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DVD Reviews:  Biggie & Tupac


The Final Say!

Feature Score:
8/10
DVD Extras Score
6/10


Reviewed by Peter Parmac
Distributed by:
The AV Channel
Running Time: 107 Minutes

A provoking documentary by Nick Broomfield about the unsolved murder of rapís biggest superstars Tupac Shakur and Biggie Smalls.  This is fascinating viewing shown through a series of interviews and historic footage culminating into a compelling whodunit with some strong suspects highlighted.

Nick Broomfield makes a strong argument that the shootings of Tupac and Biggie was a conspiracy involving the LAPD, FBI and Death Row Records.  Not just a by-product of the mid nineties East Coast/West Coast rap war rivalry so epitomised by Death Row record owner Suge Knight and hated rival Puff Daddy Combs.  It is obvious that Biggieís mother was instrumental in helping to get people to talk about this sensitive subject while Tupacís colleagues seem much less reluctant to get involved.  The most fascinating character to evolve is that of Suge Knight who is portrayed as some kind of black Godfather, a man to be feared and respected.  It is hinted that Suge had a part in Tupacís death in conjunction with the LAPD, Biggie was eliminated just to maintain the elaborate ruse of hiding the real perpetrators.  The LAPD come across as being more interested in keeping public confidence rather than seeking any truth in trying to solve the murders.  One gets the feeling that there is something rotten in Denmark and itís not the fish.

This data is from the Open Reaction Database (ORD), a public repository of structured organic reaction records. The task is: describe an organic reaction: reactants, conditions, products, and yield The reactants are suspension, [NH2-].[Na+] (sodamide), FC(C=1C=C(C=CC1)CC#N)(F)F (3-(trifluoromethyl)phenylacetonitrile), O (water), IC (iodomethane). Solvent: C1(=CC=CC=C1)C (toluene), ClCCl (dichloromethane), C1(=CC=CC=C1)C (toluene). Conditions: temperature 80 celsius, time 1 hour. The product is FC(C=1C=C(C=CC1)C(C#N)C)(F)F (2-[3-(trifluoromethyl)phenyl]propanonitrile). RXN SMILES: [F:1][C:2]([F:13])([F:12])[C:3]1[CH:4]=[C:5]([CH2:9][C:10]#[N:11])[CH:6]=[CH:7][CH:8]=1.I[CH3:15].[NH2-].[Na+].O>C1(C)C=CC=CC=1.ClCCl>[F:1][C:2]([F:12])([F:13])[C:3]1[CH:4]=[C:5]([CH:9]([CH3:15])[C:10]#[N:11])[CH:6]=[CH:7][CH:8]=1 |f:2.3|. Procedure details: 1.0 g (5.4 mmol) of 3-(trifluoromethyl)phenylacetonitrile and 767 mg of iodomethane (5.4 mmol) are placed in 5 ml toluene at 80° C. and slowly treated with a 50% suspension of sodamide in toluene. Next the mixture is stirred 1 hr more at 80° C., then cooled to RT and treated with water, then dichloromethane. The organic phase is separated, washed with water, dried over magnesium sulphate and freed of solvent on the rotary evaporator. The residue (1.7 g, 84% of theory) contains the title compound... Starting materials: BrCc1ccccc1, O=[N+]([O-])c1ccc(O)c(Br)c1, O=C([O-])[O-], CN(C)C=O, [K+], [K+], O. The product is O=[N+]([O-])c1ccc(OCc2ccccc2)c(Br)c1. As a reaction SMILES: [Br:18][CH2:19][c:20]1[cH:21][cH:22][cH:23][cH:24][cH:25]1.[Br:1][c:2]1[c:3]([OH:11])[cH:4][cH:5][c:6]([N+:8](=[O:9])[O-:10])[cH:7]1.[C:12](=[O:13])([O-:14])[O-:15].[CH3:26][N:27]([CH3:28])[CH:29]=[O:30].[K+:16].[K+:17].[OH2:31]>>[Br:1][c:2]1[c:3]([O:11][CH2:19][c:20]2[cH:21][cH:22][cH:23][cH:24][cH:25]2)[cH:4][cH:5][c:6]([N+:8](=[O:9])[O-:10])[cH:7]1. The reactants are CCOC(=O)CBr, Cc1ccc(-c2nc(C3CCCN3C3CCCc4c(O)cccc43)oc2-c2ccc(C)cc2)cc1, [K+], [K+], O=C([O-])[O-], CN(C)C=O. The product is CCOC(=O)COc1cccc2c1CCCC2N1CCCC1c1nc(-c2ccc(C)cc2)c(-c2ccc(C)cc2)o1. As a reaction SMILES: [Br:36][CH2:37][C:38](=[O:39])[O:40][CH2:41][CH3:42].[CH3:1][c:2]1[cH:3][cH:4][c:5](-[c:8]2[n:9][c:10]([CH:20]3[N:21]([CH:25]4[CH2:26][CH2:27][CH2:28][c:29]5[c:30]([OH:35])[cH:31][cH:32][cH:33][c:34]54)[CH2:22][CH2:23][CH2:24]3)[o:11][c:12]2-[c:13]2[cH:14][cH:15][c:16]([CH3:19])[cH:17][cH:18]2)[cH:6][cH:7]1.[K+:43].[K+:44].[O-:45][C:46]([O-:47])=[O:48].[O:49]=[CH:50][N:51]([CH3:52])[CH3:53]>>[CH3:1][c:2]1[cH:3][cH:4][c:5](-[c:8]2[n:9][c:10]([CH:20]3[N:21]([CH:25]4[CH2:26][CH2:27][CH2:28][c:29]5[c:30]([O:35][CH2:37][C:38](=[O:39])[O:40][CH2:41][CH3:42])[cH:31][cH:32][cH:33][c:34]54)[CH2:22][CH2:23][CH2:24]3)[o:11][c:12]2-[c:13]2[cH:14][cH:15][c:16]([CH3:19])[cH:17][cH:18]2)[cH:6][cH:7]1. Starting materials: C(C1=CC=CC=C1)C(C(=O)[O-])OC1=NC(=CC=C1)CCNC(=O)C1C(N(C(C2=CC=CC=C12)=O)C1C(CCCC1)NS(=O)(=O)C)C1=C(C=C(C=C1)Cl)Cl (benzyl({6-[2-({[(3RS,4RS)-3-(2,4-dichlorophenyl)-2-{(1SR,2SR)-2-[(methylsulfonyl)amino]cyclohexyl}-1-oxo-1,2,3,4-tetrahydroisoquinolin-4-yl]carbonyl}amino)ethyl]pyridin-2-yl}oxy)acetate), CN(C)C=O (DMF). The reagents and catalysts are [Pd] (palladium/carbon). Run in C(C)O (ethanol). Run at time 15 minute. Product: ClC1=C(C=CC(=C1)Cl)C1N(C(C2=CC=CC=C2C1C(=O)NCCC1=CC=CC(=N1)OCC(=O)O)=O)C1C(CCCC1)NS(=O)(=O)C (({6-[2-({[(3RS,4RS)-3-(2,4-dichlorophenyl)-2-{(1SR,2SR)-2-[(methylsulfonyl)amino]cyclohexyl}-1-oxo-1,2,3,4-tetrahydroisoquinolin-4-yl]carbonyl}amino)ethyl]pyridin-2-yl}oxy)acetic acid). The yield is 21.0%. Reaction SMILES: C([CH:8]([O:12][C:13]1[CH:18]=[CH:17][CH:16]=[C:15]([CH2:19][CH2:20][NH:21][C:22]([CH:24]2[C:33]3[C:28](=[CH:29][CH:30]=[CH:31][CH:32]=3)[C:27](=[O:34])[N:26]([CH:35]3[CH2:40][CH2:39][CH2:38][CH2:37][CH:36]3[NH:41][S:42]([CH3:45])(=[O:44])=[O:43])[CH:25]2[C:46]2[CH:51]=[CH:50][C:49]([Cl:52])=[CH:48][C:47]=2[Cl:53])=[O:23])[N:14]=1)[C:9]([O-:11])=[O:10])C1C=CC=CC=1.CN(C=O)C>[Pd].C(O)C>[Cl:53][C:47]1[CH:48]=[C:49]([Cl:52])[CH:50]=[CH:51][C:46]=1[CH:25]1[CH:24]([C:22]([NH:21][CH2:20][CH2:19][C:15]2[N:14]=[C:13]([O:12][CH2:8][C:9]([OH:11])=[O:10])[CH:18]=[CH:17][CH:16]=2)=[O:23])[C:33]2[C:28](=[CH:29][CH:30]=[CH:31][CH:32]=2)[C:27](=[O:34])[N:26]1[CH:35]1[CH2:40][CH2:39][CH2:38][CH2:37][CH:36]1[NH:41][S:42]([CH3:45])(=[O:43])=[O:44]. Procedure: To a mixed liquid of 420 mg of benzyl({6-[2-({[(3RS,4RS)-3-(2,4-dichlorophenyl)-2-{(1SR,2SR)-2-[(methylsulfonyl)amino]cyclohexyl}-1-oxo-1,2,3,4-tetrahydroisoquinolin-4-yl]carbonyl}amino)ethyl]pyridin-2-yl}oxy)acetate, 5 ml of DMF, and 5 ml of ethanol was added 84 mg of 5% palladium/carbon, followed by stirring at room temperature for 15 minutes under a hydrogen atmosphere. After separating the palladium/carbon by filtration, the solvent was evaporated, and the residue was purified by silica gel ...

DVD visual transfer is variable depending on the quality of archival footage at hand and is shown in a 4:3 full screen presentation.  Audio is in Dolby Digital 2.0 and is adequate considering the documentary format.  Music comes from Biggie Smallís previous rap hits, as it seems his side seeks the truth moreso than the holders of Tupacís music rights.  Extras have some extended interviews with the usual suspects explored in the film and a directorís commentary.  The Suge interview while still in prison for assault is particularly harrowing.     

I must say the history of Compton, a black ghetto in LA and home to Suge and Tupac has claimed another victim recently in one of the Williams sisters.  Murder seems a way of life in this environment of black poverty fuelled with money and ego.  A highly recommended film to those fascinated by the darker reality of the music world and human nature.  As a fearful Snoop Dogg might say Ďmurder was the case.í

 

Biggie & Tupac Features

  • Director's Commentary

  • 15 Additional Scenes with Commentary

  • Biographies and Filmographies

  • Christopher Wallace Memorial

  • Foundation Information Trailers

  • Scene Selection

 

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